Saturday, March 10, 2012

A Trip to Melbourne / Part 4

Not having far to go this day, we left Melbourne at a fairly civilized hour and headed down the freeway/tollway towards the Princes Highway which is the coastal route back north.
This was the co driver's quilt shop day (see her detailed report here).
We had sussed out all the possible stops in the Victorian regional towns on the way and there were plenty of them.
First stop Warragul, my mother's birth place, and a thriving West Gippsland town which is in a major dairy area. Lots of nice preserved historic buildings in the town as well.
The quilt shop verdict? Reasonable.
Next stop was Morwell which is in the heart of Victoria's energy centre, the Latrobe Valley, with the huge Yallourn open cut brown coal mine and electricity generation plant just to the north. No quilt shop but I had heard that they had erected a statue of my uncle, Stan Savige, here.
Morwell was his birth place and he was a World War 1 and 2 hero but more importantly the founder of Legacy which is an organization dedicated to caring for the families of deceased and incapacitated war veterans.
And there 'he' was in the middle of town at Legacy Place.

Traralgon was next. This is a not only a power generation town but there is also a significant logging industry of plantation and natural forest timber, a large paper making plant, drilling for oil and natural gas off shore in the Bass Strait and an agricultural industry, principally in wool and dairy products, as well as vegetable growing. The quilt shop was small but interesting enough for a extended stop.
Next was Rosedale, a small sleepy town with a major quilt shop. I had more than enough time to explore the town..... a number of times.
Why don't Australian quilt shops have 'men's waiting chairs' outside like they do in the USA?
The old bank there, built in 1874, (held up 4 times in its history, according to a small sign) is now the headquarters of a preserving company, Tara Foods. I loved the sign on their window.
A summary of my childhood.

Next stop was Sale. No quilt shop here but time for lunch. We both had a craving for a good old Aussie hamburger with the lot. For the uninitiated this means a burger with lettuce. tomato, cheese, beetroot, bacon, fried egg and fried pineapple ring in a bun. We found a likely looking old fashioned cafe and they 'delivered' the goods.
Next was Bairnsdale, with a major quilt shop, and the gateway to the Gippsland Lakes which was our destination for the night.
The Gippsland Lakes are a network of lakes, marshes and lagoons covering an area of 600 and are separated from the ocean by coastal dunes known as the Ninety Mile Beach.

We stayed in Metung a small resort village on Lake King. During the holiday season this is a busy sailing, fishing and water recreation area. When we were there it was basically deserted.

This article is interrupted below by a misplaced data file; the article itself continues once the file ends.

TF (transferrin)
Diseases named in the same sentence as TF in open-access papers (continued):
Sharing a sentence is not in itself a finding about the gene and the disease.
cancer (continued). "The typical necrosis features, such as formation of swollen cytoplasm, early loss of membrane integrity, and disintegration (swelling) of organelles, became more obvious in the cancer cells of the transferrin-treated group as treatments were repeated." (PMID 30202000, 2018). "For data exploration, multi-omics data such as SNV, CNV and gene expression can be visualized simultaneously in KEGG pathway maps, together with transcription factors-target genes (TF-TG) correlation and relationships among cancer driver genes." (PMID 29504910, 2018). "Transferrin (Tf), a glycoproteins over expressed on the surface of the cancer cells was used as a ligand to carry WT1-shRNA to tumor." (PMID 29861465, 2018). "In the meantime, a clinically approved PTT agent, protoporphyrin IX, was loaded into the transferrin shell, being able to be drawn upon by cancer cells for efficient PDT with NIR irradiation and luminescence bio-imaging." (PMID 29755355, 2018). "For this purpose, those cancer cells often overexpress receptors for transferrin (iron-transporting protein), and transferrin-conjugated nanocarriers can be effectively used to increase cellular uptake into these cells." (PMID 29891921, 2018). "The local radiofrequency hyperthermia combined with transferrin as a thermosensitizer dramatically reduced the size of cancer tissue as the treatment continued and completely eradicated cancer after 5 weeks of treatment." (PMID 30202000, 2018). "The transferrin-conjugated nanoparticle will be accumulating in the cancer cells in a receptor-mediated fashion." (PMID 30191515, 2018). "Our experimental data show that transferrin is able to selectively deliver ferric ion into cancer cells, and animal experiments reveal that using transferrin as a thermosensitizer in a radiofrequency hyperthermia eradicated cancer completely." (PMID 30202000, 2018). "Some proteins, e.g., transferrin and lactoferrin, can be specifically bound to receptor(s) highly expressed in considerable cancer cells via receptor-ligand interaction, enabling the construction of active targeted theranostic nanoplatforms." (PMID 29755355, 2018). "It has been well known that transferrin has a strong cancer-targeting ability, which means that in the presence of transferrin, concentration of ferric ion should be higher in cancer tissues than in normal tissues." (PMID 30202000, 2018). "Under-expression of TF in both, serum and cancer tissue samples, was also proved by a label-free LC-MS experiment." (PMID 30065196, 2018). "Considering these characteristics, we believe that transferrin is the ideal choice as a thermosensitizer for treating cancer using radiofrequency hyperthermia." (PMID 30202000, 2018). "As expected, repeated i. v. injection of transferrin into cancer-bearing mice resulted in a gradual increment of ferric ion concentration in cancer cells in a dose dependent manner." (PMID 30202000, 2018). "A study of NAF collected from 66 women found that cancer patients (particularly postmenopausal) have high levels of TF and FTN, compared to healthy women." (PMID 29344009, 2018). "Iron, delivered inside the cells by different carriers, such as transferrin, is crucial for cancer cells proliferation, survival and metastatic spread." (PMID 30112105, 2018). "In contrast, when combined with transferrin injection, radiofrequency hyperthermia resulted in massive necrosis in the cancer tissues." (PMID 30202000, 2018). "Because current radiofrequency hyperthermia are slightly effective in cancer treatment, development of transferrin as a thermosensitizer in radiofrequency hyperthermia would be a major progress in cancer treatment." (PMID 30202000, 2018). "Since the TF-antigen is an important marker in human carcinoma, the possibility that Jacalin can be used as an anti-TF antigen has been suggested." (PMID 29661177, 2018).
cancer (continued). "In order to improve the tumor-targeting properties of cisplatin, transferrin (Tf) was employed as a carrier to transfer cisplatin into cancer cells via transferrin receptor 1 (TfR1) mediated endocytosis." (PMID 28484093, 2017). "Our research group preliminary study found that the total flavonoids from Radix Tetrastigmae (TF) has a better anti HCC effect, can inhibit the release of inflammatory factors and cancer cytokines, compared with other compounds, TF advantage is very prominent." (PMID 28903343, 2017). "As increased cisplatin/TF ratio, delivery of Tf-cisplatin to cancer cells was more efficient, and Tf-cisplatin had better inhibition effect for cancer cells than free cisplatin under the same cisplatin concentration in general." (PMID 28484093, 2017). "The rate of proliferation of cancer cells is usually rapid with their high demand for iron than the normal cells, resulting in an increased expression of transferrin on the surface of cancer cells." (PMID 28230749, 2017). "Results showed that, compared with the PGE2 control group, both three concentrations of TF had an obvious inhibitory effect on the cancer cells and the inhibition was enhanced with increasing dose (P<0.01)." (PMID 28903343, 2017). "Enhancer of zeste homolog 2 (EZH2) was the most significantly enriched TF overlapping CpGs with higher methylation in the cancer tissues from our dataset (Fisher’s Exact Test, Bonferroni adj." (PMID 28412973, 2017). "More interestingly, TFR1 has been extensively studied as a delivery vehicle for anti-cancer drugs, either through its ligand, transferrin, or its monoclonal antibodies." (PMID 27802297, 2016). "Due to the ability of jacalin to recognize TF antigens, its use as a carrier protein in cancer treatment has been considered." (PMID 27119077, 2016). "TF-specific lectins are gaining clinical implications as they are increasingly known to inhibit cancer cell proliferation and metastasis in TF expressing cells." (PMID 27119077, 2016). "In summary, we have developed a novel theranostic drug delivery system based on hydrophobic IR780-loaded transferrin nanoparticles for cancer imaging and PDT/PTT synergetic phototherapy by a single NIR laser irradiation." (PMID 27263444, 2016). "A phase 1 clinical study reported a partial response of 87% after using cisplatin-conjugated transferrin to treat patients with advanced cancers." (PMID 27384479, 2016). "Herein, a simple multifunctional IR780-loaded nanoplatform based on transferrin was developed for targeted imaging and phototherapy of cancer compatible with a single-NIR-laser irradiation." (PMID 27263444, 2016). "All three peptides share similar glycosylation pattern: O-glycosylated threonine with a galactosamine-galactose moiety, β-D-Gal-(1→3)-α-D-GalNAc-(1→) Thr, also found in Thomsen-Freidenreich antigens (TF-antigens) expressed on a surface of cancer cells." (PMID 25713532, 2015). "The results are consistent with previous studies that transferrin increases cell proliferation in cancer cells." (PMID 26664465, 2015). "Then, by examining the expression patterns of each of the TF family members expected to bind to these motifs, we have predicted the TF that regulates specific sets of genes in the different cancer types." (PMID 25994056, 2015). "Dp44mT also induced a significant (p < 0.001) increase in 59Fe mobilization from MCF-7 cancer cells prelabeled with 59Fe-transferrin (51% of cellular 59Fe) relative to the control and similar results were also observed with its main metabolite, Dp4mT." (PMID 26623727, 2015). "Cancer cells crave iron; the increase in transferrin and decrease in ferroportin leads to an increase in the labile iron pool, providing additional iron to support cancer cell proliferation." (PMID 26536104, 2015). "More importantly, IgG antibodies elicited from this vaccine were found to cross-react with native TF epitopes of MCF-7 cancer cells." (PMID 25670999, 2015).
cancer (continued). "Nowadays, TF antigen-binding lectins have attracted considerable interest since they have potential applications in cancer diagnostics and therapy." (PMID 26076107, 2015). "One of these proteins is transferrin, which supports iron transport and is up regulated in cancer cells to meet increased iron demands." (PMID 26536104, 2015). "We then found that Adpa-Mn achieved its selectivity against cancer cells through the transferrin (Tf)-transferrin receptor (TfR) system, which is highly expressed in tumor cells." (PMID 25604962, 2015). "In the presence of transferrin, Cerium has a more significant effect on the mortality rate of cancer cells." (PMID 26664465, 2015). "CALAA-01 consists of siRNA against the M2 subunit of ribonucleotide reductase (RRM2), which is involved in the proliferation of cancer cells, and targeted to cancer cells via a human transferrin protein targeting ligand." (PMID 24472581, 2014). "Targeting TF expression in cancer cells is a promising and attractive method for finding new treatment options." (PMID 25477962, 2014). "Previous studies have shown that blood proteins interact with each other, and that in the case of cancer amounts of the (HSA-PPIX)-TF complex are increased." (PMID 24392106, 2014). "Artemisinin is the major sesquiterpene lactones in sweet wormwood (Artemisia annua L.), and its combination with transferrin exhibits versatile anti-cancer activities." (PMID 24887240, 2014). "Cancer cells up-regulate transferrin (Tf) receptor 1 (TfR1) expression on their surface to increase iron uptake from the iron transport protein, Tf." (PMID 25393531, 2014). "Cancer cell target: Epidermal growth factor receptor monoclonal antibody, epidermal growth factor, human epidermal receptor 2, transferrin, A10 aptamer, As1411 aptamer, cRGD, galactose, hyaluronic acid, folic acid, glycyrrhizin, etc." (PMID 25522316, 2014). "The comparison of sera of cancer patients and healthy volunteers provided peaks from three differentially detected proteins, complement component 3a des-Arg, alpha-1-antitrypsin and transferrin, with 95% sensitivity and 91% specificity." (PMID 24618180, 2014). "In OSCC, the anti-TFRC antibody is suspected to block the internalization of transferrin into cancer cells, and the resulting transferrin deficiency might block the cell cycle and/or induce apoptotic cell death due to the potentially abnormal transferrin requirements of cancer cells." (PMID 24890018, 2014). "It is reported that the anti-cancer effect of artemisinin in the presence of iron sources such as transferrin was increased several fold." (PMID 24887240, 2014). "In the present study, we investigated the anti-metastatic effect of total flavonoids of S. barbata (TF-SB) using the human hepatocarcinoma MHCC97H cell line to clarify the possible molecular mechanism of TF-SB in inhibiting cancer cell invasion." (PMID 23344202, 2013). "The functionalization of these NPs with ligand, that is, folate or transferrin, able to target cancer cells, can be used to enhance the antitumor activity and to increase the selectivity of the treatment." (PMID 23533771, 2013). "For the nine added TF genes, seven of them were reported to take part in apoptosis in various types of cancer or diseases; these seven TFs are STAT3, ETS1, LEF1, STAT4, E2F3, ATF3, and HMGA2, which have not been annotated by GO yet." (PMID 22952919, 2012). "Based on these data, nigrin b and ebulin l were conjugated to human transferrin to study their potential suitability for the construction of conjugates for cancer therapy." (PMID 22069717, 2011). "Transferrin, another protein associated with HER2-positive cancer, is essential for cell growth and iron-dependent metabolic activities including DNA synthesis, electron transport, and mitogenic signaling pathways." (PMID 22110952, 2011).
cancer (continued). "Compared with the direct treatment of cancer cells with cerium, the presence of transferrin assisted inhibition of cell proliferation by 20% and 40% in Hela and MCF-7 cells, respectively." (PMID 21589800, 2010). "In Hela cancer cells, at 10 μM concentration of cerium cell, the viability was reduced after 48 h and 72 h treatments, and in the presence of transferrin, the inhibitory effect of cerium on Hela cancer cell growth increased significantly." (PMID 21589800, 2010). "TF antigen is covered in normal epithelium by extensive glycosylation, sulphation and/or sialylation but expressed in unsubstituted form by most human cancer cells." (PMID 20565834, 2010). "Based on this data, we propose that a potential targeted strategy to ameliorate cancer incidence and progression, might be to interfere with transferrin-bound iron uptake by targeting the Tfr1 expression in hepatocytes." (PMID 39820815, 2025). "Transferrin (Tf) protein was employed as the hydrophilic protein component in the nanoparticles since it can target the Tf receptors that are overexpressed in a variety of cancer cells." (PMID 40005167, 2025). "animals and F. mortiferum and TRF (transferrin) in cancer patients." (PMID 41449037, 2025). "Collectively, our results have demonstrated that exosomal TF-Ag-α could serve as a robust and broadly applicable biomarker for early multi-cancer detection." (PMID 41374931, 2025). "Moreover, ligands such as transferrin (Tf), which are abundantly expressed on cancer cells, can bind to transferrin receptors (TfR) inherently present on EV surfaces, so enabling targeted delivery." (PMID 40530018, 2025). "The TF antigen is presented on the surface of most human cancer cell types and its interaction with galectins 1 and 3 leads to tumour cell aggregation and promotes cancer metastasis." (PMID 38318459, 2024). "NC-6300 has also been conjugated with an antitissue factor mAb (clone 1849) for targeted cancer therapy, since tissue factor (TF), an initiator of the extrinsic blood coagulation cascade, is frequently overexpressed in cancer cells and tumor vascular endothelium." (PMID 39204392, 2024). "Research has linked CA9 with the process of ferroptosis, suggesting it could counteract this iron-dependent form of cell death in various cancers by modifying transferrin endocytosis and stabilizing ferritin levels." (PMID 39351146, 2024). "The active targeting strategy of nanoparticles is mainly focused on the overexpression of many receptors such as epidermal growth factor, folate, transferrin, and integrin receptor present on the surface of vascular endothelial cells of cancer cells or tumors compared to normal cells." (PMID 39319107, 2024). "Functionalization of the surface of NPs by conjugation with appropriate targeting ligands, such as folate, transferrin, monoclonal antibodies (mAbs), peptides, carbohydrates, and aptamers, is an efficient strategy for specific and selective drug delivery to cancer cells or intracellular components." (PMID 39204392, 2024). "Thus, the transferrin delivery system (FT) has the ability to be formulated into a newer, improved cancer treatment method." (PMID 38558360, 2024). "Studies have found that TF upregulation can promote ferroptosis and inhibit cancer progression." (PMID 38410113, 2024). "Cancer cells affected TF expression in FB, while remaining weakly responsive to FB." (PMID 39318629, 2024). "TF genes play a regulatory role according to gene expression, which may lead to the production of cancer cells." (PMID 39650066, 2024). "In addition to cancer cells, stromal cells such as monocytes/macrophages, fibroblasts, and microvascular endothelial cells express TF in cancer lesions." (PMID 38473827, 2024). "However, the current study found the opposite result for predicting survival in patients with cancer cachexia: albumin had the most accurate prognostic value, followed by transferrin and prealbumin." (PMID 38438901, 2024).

McMillans had wonderful cabin accommodation with nice views across the lake.

We did a bit of exploring and came across some local wildlife at the boat ramp where they are kept busy tidying up the scraps from the fish cleaning tables. They are obviously well fed and quite tame. Both the pelicans and black swans walked up to us to see if we had anything extra to eat.

That night we had dinner at the one and only cafe open, Bancroft Bites. It was probably the best meal of the trip.
I had roast duck breast with a fennel and orange salad, the co driver also had duck but with a mushroom risotto. It was delicious. We pestered the chef to divulge her risotto recipe. It appears that the secret ingredient was five different types of mushrooms all marinated in verjuice. We drank a local Lightfoot & Sons unwooded Chardonnay. Now, friends and acquaintances will know we both belong to the ABC Club (Anything But Chardonnay) but we had come across a local unwooded style from Two Figs Winery in the Shoalhaven which we liked and thought we would try another.
We may be hooked!
Next morning we were up early for the longish drive home.
It was a pleasant trip to Eden for coffee and cake along a virtually deserted highway. Crossing the lower reaches of the Snowy River at Orbost (it runs into the sea about 10km downstream at Marlo) it was good to see that it was a raging torrent which had spread out several kilometres wide on the flood plain due to all the past week's heavy rain in the region. Quite a comparison to the river's sad state at Dalgety.

Eden is still an active fishing port on Twofold Bay. Once a major whaling centre, the town's attraction is now water sports, including surfing, yachting, diving, fishing and swimming.
There is also a Killer Whale Museum which has been in operation for over 80 years.
Twofold Bay is also famous for whale watching, which is a popular tourist activity from September until December, when a variety of whales visit the bay.
From there it was on through Bega, Narooma (quilt shop stop), Moruya (late lunch at Cafe' Vulcan) and home.
We had obviously had a lot of rain. The dams and tanks were full, our road a line of muddy potholes and the ground very very soggy. Surprisingly our creek had not burst it banks. Maybe the lake at the beach has opened to the sea and is draining the water away quickly.
And the wet weather continued. We had another 70mm that night.
The last week has been the equal wettest week on record.
Come back, El Niño! All is forgiven!!!!!

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